Your headline ‘100% proof: good HR will boost your company profits’ (Personnel Today, 26 February) should sound like a ringing endorsement of HR so why does it come across as such a sad act of sheer desperation?
The sponsors of this research by the IES/Work Foundation are a group of organisations with a vested interest in trying to ‘prove’ their worth, including Investors in People, the Sector Skills Development Agency, the Chartered Institute of Personnel and Development (more desperate than any other organisation to gain some business kudos) and the Department for Education and Skills (which buried research by professor David Storey of Warwick University many years ago that showed a negative correlation between training spend and business performance). So much for independent research from a totally impartial perspective.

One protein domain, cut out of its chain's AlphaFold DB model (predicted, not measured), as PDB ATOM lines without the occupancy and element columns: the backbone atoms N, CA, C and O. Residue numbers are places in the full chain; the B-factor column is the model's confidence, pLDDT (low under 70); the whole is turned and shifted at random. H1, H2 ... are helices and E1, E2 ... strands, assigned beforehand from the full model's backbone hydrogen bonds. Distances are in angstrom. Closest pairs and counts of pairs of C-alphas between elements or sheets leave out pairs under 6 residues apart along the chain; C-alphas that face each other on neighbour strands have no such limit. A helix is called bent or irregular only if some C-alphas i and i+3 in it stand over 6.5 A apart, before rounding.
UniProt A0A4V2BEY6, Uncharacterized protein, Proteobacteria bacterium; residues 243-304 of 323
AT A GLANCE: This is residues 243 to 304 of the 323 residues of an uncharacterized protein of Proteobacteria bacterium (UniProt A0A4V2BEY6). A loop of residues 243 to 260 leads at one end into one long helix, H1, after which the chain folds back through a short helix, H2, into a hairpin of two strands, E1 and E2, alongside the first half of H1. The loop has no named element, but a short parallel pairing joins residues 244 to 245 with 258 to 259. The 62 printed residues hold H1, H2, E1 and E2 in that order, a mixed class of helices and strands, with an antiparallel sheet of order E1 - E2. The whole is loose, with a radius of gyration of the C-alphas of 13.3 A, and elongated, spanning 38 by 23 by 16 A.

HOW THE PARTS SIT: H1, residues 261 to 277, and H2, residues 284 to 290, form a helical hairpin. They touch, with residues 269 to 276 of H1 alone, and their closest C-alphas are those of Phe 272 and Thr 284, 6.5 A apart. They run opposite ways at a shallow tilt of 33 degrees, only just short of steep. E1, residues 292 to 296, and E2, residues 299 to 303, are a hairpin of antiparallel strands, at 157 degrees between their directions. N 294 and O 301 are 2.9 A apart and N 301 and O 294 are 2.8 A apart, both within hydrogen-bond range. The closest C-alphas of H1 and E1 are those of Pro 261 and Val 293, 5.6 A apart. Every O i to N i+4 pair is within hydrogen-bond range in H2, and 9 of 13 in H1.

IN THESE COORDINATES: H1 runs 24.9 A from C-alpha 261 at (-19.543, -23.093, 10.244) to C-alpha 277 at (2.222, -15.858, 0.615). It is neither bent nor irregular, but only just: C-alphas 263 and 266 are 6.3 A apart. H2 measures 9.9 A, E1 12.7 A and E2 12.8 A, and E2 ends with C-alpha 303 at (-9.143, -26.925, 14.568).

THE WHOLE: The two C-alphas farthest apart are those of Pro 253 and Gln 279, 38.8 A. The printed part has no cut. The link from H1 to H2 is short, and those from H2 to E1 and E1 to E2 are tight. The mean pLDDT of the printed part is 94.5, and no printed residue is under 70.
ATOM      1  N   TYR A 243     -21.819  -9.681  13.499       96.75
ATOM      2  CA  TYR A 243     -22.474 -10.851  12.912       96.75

So what about the claim of 100% proof? The study itself asks whether meaningful correlations can be drawn knowing full well that correlations are never proof. It also asks ‘what methodology should be adopted to assess a causal link in the future?’, thereby openly acknowledging that their research cannot show any causality.
In the absence of a robust methodology though they retreat, as all social science researchers do, back to their arcane world of ‘regression techniques’ which are, in simple terms, a statistician’s way of trying to cheat by making correlations look like causal factors (ie, successful companies might have ‘engaged employees’, but that doesn’t prove that engaged employees caused the companies’ success).
Any intelligent HR person knows the difference between damned lies and meaningful statistics. Those of us who know what works in HR and are entirely confident about its significant contribution do not need this sort of pseudo-academic claptrap or the PR hype beloved by government agencies, quangos and ineffectual professional bodies.
It does nothing to enhance the image of the profession at large, and seriously dents any reputation that the IES and the Work Foundation might once have had.